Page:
Since putting a period on 70 Dufferin Street, clearing out my parent’s house where my dad had lived for 45 years, a house my brother and I also grew up in, I have turned my attention to my own house of 10 years. There are a few items from my parents’ house that have made their way into my house and they needed to be made way for. They have sparked a transformative effort in my living space. And, it’s more than that.

My evolving identity is demanding a space to inhabit that is refreshed through paint, cleared of clutter, bringing a sense of order to each individual space and the house overall. I am in the midst of this now, in the summer of 2020, the year of Covid-19, the year in which I hope we see the tipping point of racial injustice and a rewriting of social contracts, a year in which the global economy is struggling and Jerry and I are reimagining our business and strengthening the foundation of it to ride the possibilities and opportunities post Coronavirus.

In the painting of each room in my house, a transformation takes place. When I painted my bedroom, I took everything out of my closets and cupboards and only about a third of things went back. Clothes that had been in the closet for a decade, brought here from another life, another identity, were shed. A wedding dress and shoes. Clothes given to me by other people that I did not wear but had a hard time letting go of. Gowns I would never wear again. Clothes I bought because I liked them but every time I put them on I took them off again because I didn’t like how they looked. Shoes I had barely worn. All gone. And as I caught sight of a few sweaters that had been much loved and enjoyed a few years ago, I recognized that the clothes we wear are all part of the identity we inhabit at any given time and it is hard to fully inhabit a new and evolving identity when the ghosts of past identities clutter our spaces.

I am on a mission. As I turn my attention to the next space(s) in my house, things are removed, new order is brought in. By summer’s end, all of my living spaces will have been refreshed and transformed. My sense of my identity will continue to deepen and I will walk in the world with more confidence and hopefully more grace than in all of the decades before.

For those curious about who I have been learning from, my main teacher is Fabeku Fatumise. Through him I have discovered Dan Carroll and chaos magic, Jason Miller and Aidan Wachter among others. Buy any of their books and prepare to immerse yourself in a new journey. For me, it is a healing journey full of new awareness. It is a journey that has kept me sane through difficult times and it offers me practical things to do and focus on in times when it feels like there is little that can be done. And, as I said at the beginning, it has given me practices that enable me to be an active conscious participant in my own life.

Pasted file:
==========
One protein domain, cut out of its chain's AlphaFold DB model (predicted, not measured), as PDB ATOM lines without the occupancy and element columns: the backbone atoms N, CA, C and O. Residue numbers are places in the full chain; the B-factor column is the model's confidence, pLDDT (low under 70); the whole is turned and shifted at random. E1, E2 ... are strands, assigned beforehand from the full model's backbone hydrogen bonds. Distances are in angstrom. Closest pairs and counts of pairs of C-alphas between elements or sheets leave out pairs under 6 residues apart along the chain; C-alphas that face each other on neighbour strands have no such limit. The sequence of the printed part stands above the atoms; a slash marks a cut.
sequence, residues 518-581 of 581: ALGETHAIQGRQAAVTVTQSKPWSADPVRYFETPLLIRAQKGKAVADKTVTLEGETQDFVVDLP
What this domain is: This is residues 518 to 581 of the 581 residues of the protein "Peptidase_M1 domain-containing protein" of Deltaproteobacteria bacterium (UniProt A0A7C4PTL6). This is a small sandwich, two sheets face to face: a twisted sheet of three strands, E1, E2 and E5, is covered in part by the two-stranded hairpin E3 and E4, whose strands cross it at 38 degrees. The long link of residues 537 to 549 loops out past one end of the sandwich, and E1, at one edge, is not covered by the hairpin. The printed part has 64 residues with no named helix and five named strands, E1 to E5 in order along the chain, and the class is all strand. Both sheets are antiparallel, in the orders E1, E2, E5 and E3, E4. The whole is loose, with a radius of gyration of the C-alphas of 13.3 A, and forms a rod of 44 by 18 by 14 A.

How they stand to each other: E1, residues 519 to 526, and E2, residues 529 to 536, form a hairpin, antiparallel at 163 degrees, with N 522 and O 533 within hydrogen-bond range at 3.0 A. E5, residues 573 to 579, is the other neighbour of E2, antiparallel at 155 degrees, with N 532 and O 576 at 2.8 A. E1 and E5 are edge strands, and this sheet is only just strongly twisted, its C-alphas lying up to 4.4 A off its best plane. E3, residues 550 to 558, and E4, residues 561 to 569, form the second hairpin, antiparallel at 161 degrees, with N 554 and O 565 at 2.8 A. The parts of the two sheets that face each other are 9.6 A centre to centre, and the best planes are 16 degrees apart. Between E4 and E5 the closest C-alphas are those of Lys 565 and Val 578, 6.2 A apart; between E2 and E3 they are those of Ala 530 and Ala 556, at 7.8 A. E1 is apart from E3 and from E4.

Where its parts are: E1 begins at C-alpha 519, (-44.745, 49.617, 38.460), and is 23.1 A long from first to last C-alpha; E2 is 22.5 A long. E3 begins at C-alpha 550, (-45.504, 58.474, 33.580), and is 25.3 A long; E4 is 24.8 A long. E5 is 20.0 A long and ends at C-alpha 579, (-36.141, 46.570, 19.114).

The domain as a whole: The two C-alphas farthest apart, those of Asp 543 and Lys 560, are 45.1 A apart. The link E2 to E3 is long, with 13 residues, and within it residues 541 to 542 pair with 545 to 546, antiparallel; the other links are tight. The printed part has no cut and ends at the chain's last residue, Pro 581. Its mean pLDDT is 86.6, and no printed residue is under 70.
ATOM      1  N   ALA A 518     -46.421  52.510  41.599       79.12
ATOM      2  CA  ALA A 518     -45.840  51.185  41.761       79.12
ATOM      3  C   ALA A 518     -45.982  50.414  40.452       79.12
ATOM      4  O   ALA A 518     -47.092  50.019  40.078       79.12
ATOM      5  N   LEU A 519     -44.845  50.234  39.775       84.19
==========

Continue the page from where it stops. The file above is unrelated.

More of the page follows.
A Decade of Transitions and Transformations

I moved into my house in Bedford, Nova Scotia 10 years ago. A decade. 2010 to 2020. I realized it is the longest I have ever lived in one home in my entire life. It’s been a decade full of life and death, transition, rebirth, renewal, magic, evolution, transformation and increasing coherence. There is a lot to reflect on and a lot to celebrate.

My Children

My boys were 7, 17 and 19 when we moved. They have, for various times and for varying lengths of time, lived with me in this house. Now the older two are married and one is a father. They have lovely families and all of them (sons and daughters-in-law) are on good career paths. The youngest is forging a path which is his to walk, the outcome of which is not clear yet nor will be for some time. But he and his path, like with the others, is held in love and light.

I am privileged to be able to spend a lot of time with my grandson developing a relationship that I dream will be close and connected over the rest of my life. I wait with delight the arrival of his sister with the same anticipation of relationship.

He’s snuggly one. Here he’s beginning a nap.

My Partner and Work

Not only were there literal births of children, there was the birth of an unexpected relationship and new business in my life. When Jerry Nagel and I met just before I moved into this house, a deep friendship immediately blossomed. We hosted together in powerful work – each better because of the other – and we created a new business, Worldview Intelligence, born out of what we could see and discover together which we are still building. We also birthed a book about our work: Building Trust and Relationship at the Speed of Change.

Our deep friendship became intimate relationship although “unconventional” in that we live in two different countries. The relationship has not been without its challenges as we each work to step out of habitual and dysfunctional patterns created in previous relationships. We do this because we each recognize we are building on a foundation of mutual love, respect and strength. Because of this relationship and our work I have traveled more in the last decade than ever before. Now we face a new challenge with travel restrictions and the not knowing of when we will be able to be together in person, taking it one day at a time. We know the foundation of our relationship will carry us through.

The Loss of My Parents

While in this house I lost both my mother in 2012 and this year my father. I feel my mother’s loss more keenly since my father departed. While my father was alive and a significant presence in my life it partially filled the void left both by mother’s dementia and entry into long-term care and her subsequent death.

Now there is a nothing. But it is not really nothing. It is more of a quiet in which memories leap into view through photographs and through the bits and pieces of my parents’ belongings that have found a new home in mine.